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Deaths Linked To "Dangerous Batch Of Drugs"
Suffolk Police believe the deaths of three men could be linked to a dangerous batch of drugs.
Officers were called to reports that a man, believed to be in his 20s, was found seriously unwell in Chestnut Close in Rendlesham at 7.10am on Thursday.
He received treatment at the scene but was pronounced dead.
At 9.40am two men were reported as unwell at Provan Court in Ipswich.
One man, believed to be in his 20s, was pronounced dead at the scene. The other was taken to hospital in a serious condition.
Police are investigating the deaths and believe they could have been a result of taking ecstasy.
Detectives believe their cases may be linked to another drugs-related death on Christmas Eve - that of a man in his 20s in Bramford Lane, Ipswich.
The pills involved are believed to be red and triangular, and embossed with an ``S'' Superman emblem.
A spokesman for Suffolk Police said this is the first time they have come across pills matching this description.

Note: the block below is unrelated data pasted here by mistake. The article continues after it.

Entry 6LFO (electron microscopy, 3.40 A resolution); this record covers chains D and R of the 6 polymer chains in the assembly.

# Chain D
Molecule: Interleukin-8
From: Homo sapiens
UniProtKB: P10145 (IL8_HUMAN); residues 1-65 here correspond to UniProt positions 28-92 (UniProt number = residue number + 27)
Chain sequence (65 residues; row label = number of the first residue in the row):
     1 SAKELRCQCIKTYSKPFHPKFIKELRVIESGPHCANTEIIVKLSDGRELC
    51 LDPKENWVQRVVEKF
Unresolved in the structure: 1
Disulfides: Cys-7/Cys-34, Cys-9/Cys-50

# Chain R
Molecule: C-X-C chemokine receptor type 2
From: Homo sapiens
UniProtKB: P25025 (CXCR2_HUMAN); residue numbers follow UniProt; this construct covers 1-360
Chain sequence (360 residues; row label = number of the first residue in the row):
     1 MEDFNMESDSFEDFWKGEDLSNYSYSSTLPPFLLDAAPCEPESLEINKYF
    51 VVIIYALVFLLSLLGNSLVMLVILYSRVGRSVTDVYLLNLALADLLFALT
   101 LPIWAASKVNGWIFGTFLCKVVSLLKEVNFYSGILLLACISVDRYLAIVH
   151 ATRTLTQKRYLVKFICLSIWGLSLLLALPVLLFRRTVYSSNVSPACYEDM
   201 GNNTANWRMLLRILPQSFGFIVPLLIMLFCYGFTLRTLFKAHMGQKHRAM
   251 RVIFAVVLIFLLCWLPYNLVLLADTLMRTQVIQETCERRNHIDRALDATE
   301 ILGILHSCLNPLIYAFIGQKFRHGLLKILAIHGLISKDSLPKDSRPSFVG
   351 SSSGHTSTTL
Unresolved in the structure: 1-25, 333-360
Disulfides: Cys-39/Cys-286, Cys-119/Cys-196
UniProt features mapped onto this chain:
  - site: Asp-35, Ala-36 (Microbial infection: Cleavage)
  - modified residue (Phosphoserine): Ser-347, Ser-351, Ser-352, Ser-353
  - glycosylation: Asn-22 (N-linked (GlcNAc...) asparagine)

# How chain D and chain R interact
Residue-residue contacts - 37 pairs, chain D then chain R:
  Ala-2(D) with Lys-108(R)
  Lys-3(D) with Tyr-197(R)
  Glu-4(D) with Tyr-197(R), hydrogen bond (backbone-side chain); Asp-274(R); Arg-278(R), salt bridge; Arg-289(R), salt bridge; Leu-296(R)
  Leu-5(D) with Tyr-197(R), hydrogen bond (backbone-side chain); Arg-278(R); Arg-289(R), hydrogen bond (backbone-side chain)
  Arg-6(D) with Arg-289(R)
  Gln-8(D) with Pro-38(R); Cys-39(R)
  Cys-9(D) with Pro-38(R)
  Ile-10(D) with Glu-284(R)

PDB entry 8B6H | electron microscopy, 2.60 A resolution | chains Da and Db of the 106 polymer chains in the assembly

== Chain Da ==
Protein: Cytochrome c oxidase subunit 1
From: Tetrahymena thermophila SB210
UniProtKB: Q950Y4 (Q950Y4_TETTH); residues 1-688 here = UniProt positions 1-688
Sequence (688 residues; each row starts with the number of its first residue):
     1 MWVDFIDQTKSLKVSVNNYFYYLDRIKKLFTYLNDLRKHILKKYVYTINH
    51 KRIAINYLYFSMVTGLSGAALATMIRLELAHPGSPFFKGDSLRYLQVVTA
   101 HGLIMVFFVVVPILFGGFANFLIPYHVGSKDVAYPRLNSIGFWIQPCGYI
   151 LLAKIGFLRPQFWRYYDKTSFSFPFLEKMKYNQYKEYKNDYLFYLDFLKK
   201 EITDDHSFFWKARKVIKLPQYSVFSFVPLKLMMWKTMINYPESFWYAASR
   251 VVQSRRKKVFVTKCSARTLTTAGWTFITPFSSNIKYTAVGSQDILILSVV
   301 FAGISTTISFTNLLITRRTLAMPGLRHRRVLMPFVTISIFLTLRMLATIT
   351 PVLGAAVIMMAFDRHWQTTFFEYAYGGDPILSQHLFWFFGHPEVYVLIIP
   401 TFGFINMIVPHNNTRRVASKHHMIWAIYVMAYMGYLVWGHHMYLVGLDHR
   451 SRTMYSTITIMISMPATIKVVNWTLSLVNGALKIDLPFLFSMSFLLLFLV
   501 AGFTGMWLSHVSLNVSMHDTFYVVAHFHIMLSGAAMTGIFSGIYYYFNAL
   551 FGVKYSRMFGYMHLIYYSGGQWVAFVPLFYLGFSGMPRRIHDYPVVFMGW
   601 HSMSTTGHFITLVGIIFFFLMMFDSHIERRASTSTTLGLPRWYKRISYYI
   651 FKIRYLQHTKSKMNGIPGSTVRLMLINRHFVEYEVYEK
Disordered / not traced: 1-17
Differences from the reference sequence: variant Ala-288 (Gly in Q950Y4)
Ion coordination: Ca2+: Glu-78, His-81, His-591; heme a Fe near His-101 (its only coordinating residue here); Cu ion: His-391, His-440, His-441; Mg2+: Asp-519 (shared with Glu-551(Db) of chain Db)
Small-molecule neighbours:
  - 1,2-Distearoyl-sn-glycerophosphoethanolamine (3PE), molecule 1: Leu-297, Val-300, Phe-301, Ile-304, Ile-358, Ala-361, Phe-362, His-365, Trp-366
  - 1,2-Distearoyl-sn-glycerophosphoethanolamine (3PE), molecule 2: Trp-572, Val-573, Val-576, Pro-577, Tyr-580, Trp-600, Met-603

The force has drawn a link between these drugs and dangerous pills with a similar appearance which were in circulation in the Netherlands last month.
Those tablets had a large concentration of PMMA, which acts more slowly than MDMA, the main component of ecstasy. This causes people to take more pills because they think they are not working.
PMMA can cause high body temperature and an increased heart rate.
Chief Inspector Steve Denham said: "As well as it being illegal to sell and buy drugs, it can also be very dangerous as we have sadly seen with these tragic deaths.
"We would urge everyone not to be tempted to take illegal drugs - you don't know where they have come from, what they are made up of, or how your body will react to them.
"If you have been offered drugs in the Ipswich area over the past few weeks, in particular ecstasy, we'd urge you to contact us with any information so that we can find those responsible and remove these dangerous drugs from the streets.''
Anyone with information is urged to contact police on 101 or call Crimestoppers anonymously on 0800 555 111.
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